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Families Commissioner on how to beat debt

July 27, 2009

Frugal reader Jack reminded me about this story, which was front page news on today’s DomPost:

Families Commissioner Gregory Fortuin said the research, to be issued in full in September, indicated that household debt could be reduced by a fifth if three characteristics in the New Zealand psyche could be dealt with.

The main behaviours driving debt were the belief that life and financial management was out of your control; having aspirations based on comparisons with other people; and a tendency for impulsive buying.

The commission is now looking at what can be achieved by attending to those factors, which it identified last year.

The study also identified that a quarter of households were not keeping up with mortgage repayments and bills. More than one in five were selling possessions and turning to family for financial help, and a third were getting some form of community financial support.

DEBT BUSTERS

– Regain control of your spending

– Don’t spend to keep up with others

– Don’t make impulse buys

On the one hand, the advice seems like common sense to me, but on the other, clearly it can’t be that common. And as we all know, these things are easy to say, but full of challenges if you want to practise them consistently.

Regaining control of your spending means that you have to start recording what you spend diligently, and using the results to construct a budget.

Not spending to keep up with others means developing a thick hide, learning to make the cheap look good, and resisting the pressures of your peers and a lot of clever marketing.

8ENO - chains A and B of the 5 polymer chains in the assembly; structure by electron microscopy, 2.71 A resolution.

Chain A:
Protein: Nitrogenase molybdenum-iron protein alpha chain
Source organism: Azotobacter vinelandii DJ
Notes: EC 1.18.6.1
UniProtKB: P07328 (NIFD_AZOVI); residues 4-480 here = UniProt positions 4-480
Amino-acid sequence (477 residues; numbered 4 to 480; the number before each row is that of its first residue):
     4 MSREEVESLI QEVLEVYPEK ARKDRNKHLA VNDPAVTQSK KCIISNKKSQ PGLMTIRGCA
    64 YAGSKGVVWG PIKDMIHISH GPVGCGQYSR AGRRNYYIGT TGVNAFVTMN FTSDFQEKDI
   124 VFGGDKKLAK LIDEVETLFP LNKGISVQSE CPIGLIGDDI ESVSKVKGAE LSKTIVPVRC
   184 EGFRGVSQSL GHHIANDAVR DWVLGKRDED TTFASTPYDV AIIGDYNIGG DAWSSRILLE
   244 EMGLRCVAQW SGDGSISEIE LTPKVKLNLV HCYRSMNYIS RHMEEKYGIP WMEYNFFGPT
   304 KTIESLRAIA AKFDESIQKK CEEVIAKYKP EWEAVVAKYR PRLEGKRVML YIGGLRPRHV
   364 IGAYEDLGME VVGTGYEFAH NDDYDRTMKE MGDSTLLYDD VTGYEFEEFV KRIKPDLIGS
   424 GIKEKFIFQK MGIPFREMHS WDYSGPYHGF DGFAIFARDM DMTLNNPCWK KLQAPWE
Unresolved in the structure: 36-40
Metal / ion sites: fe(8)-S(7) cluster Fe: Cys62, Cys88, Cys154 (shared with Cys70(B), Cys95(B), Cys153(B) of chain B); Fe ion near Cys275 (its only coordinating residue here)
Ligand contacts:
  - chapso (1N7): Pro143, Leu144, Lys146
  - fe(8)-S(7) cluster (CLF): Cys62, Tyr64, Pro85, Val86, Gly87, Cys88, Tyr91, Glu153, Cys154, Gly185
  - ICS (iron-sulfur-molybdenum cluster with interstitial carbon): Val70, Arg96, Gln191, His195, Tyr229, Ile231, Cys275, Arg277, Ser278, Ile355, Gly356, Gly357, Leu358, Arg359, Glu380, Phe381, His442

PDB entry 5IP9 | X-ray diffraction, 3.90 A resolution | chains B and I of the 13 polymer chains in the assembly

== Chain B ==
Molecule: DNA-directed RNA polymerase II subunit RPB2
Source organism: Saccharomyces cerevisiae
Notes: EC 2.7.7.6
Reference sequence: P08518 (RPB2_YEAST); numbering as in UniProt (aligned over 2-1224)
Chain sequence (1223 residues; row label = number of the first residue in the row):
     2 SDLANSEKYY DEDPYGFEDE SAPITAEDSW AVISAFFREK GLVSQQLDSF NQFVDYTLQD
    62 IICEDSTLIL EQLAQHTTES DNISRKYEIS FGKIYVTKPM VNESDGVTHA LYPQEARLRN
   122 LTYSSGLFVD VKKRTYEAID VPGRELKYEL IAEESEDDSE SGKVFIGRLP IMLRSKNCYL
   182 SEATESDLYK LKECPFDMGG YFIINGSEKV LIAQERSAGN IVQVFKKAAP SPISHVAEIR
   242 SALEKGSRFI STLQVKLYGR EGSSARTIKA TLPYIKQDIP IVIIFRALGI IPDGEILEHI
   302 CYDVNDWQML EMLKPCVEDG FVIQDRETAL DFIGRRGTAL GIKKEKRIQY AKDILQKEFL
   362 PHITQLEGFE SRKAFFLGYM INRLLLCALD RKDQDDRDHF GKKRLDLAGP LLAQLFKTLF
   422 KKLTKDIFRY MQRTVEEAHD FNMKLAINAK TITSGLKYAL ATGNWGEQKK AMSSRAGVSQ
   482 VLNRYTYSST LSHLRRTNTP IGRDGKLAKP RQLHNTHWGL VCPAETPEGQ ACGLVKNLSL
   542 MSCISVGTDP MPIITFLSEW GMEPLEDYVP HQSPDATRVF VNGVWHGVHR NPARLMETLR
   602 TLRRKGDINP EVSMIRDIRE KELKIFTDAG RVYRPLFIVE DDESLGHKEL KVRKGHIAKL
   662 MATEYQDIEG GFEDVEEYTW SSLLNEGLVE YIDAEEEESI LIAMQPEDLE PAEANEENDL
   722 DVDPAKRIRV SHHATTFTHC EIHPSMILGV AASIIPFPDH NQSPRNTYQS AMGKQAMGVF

Avoiding impulse buys seems the simplest to me, but even then, there are days when it’s going to be difficult to get along without your wallet.

I think we might rustle up a post or several on these points in coming days.

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3 comments

  1. i read those three tips and i immediately thought, “nzlers spend like angsty teenagers?”


  2. The part of the article that made me sad was this

    >”Peer pressure on spending was often not about cool labels or luxury toys.Families typically over-extended themselves just to buy rugby boots or send children on a school camp. We see a lot of parents doing their best so their kids are not maligned at school.”

    It amazes me what a constant stream of requests for money comes from my daughter’s school (which is just an ordinary state school definitely not in Remuera). Ten dollars for this, twenty dollars for that. I hate to think what a burden that must be on beneficiary and lower income families no matter how frugal.


  3. To cut spending, I found the greatest contribution was made by stopping watching commercial television.
    Advertising is built around the idea that you are unsafe, incomplete or a loser if you do not buy whatever gadget they want to foist on you this week.
    Stop watching, and the desire for much disappears.



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